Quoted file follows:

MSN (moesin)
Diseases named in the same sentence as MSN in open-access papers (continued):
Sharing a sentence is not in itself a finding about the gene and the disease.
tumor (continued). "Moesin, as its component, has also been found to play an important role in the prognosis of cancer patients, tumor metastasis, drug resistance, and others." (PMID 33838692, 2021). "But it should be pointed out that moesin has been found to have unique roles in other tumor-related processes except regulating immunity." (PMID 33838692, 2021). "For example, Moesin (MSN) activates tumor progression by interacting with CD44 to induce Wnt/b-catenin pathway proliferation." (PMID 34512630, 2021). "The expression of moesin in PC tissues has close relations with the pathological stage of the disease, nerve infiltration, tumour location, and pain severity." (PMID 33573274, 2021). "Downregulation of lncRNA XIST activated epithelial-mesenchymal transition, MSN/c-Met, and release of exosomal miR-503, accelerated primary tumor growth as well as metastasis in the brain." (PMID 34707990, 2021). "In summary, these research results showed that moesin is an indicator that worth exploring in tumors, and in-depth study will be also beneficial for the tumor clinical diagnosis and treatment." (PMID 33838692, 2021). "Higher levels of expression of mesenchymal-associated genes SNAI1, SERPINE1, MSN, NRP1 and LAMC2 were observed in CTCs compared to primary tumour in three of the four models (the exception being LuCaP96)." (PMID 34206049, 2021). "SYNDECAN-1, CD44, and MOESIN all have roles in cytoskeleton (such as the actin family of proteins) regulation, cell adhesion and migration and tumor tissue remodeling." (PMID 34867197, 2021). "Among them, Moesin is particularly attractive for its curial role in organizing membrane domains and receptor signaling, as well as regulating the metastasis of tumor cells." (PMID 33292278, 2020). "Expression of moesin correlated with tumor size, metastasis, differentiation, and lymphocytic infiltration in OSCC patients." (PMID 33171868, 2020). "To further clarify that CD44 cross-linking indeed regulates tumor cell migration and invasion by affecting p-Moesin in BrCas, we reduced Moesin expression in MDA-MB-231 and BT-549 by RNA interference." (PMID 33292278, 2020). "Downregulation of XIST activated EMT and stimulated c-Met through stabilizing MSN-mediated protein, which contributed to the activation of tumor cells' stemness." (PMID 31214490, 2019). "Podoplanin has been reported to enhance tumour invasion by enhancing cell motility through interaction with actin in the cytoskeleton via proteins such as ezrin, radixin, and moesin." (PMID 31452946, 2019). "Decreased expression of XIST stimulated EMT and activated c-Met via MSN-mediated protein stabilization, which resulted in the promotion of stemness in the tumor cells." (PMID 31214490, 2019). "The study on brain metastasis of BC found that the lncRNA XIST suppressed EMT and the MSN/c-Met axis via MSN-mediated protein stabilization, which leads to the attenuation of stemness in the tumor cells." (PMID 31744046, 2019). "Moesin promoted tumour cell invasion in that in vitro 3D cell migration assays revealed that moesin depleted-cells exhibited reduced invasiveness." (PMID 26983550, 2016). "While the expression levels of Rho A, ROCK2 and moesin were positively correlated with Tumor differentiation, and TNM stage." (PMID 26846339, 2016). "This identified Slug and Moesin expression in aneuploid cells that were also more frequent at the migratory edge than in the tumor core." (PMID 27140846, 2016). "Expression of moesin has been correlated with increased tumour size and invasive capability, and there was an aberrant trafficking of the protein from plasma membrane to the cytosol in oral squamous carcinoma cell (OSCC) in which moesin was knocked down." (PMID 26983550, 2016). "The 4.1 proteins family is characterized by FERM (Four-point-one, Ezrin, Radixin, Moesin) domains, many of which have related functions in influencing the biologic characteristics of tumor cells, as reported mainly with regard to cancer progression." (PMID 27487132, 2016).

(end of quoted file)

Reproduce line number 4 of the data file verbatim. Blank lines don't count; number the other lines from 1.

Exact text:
tumor (continued). "Moesin, as its component, has also been found to play an important role in the prognosis of cancer patients, tumor metastasis, drug resistance, and others." (PMID 33838692, 2021). "But it should be pointed out that moesin has been found to have unique roles in other tumor-related processes except regulating immunity." (PMID 33838692, 2021). "For example, Moesin (MSN) activates tumor progression by interacting with CD44 to induce Wnt/b-catenin pathway proliferation." (PMID 34512630, 2021). "The expression of moesin in PC tissues has close relations with the pathological stage of the disease, nerve infiltration, tumour location, and pain severity." (PMID 33573274, 2021). "Downregulation of lncRNA XIST activated epithelial-mesenchymal transition, MSN/c-Met, and release of exosomal miR-503, accelerated primary tumor growth as well as metastasis in the brain." (PMID 34707990, 2021). "In summary, these research results showed that moesin is an indicator that worth exploring in tumors, and in-depth study will be also beneficial for the tumor clinical diagnosis and treatment." (PMID 33838692, 2021). "Higher levels of expression of mesenchymal-associated genes SNAI1, SERPINE1, MSN, NRP1 and LAMC2 were observed in CTCs compared to primary tumour in three of the four models (the exception being LuCaP96)." (PMID 34206049, 2021). "SYNDECAN-1, CD44, and MOESIN all have roles in cytoskeleton (such as the actin family of proteins) regulation, cell adhesion and migration and tumor tissue remodeling." (PMID 34867197, 2021). "Among them, Moesin is particularly attractive for its curial role in organizing membrane domains and receptor signaling, as well as regulating the metastasis of tumor cells." (PMID 33292278, 2020). "Expression of moesin correlated with tumor size, metastasis, differentiation, and lymphocytic infiltration in OSCC patients." (PMID 33171868, 2020). "To further clarify that CD44 cross-linking indeed regulates tumor cell migration and invasion by affecting p-Moesin in BrCas, we reduced Moesin expression in MDA-MB-231 and BT-549 by RNA interference." (PMID 33292278, 2020). "Downregulation of XIST activated EMT and stimulated c-Met through stabilizing MSN-mediated protein, which contributed to the activation of tumor cells' stemness." (PMID 31214490, 2019). "Podoplanin has been reported to enhance tumour invasion by enhancing cell motility through interaction with actin in the cytoskeleton via proteins such as ezrin, radixin, and moesin." (PMID 31452946, 2019). "Decreased expression of XIST stimulated EMT and activated c-Met via MSN-mediated protein stabilization, which resulted in the promotion of stemness in the tumor cells." (PMID 31214490, 2019). "The study on brain metastasis of BC found that the lncRNA XIST suppressed EMT and the MSN/c-Met axis via MSN-mediated protein stabilization, which leads to the attenuation of stemness in the tumor cells." (PMID 31744046, 2019). "Moesin promoted tumour cell invasion in that in vitro 3D cell migration assays revealed that moesin depleted-cells exhibited reduced invasiveness." (PMID 26983550, 2016). "While the expression levels of Rho A, ROCK2 and moesin were positively correlated with Tumor differentiation, and TNM stage." (PMID 26846339, 2016). "This identified Slug and Moesin expression in aneuploid cells that were also more frequent at the migratory edge than in the tumor core." (PMID 27140846, 2016). "Expression of moesin has been correlated with increased tumour size and invasive capability, and there was an aberrant trafficking of the protein from plasma membrane to the cytosol in oral squamous carcinoma cell (OSCC) in which moesin was knocked down." (PMID 26983550, 2016). "The 4.1 proteins family is characterized by FERM (Four-point-one, Ezrin, Radixin, Moesin) domains, many of which have related functions in influencing the biologic characteristics of tumor cells, as reported mainly with regard to cancer progression." (PMID 27487132, 2016).